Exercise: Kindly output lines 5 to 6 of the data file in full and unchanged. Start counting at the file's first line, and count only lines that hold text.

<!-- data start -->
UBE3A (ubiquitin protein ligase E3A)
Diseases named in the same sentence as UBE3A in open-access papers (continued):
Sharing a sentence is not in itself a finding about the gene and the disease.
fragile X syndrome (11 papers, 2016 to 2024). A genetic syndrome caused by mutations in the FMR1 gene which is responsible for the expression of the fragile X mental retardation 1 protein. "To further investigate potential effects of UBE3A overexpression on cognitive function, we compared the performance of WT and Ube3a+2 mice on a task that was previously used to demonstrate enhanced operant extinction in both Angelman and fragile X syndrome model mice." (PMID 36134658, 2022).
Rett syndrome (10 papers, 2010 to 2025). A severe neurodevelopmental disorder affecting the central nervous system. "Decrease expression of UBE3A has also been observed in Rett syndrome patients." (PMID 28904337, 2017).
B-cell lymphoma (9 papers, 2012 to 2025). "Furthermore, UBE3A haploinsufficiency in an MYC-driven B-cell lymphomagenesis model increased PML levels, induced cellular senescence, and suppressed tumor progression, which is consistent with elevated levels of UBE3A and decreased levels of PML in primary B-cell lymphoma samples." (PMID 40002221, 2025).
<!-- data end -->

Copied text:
Rett syndrome (10 papers, 2010 to 2025). A severe neurodevelopmental disorder affecting the central nervous system. "Decrease expression of UBE3A has also been observed in Rett syndrome patients." (PMID 28904337, 2017).
B-cell lymphoma (9 papers, 2012 to 2025). "Furthermore, UBE3A haploinsufficiency in an MYC-driven B-cell lymphomagenesis model increased PML levels, induced cellular senescence, and suppressed tumor progression, which is consistent with elevated levels of UBE3A and decreased levels of PML in primary B-cell lymphoma samples." (PMID 40002221, 2025).